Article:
Severe Drug InteractionsCertain opioids can interact dangerously.Certain opioids can interact dangerously.
Typical DoseStarts from 300 mg/day, up to a maximum of 3600 mg/day.Typically initiated with a dosage of 500 mg twice per day, up to a maximum of 3000 mg/day.

What is Neurontin?

Gabapentin (the generic name for Neurontin) is an anticonvulsant medication, a class of drugs originally developed to treat epilepsy but now also used for various forms of neuropathic pain. It was first approved by the FDA in 1993. Neurontin works by affecting the neurotransmitters that send signals from nerve cells to your brain, effectively "calming" or "damping down" these nerves and reducing their ability to transmit pain signals. It's prescribed mostly for postherpetic neuralgia and partial seizures.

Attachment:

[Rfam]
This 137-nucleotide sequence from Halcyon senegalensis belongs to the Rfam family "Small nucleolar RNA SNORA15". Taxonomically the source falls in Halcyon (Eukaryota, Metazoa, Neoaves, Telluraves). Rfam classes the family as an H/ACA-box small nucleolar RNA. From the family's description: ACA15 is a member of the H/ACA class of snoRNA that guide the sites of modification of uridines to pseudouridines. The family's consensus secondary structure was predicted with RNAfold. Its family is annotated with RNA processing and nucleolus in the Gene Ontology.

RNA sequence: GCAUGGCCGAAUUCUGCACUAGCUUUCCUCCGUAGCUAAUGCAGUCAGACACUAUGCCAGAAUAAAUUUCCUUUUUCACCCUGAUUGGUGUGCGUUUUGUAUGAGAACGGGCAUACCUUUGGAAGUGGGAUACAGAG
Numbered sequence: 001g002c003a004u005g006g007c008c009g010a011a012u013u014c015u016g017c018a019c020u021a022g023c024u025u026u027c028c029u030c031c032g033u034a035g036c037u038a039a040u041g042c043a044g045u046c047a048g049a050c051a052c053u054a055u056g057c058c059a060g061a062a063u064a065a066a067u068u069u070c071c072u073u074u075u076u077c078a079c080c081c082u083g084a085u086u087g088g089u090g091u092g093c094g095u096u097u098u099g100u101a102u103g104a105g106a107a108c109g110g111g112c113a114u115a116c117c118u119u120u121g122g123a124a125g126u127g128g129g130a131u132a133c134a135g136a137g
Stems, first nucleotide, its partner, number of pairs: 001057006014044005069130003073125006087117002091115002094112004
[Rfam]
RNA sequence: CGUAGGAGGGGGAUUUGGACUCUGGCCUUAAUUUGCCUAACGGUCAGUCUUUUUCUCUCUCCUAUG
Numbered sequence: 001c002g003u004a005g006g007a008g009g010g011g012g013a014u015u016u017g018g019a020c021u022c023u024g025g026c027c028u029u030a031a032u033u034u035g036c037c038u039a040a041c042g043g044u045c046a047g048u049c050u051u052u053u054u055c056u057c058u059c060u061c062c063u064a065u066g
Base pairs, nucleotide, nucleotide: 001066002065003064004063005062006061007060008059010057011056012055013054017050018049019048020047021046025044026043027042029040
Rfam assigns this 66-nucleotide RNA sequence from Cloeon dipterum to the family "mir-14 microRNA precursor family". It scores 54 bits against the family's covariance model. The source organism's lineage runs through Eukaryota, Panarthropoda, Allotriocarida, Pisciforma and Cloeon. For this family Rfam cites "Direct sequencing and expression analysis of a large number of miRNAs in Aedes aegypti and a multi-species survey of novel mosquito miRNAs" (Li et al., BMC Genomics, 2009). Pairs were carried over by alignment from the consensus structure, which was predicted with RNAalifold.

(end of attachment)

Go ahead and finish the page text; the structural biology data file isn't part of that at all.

On the other hand, Levetiracetam (generic name for Keppra) belongs to a newer generation of antiepileptic drugs designed with improved efficiency and fewer side effects in mind. Keppra has been shown to have less interaction with other medications and minimal impact on liver enzymes, which can make it better tolerated than older medicines like gabapentin.

Comparatively speaking, Gabapentin has a more specific mechanism focusing on calming overactive nerves while levetiracetam exerts its influence broadly across multiple pathways involved in seizure activity resulting in greater efficacy but potential for more diverse side effects.

What conditions is Neurontin approved to treat?

Neurontin is approved for the management of several conditions:

  • Postherpetic neuralgia, a type of nerve pain caused by shingles
  • Partial onset seizures in adults and children 3 years of age and older with epilepsy
  • Adjunctive therapy in the treatment of partial onset seizures, with and without secondary generalization, in adults and pediatric patients 3 years and older with epilepsy.

On the other hand, Keppra is used to treat:

  • Partial onset seizures in people one month of age or older
  • Primary generalized tonic-clonic seizures in people six years old or above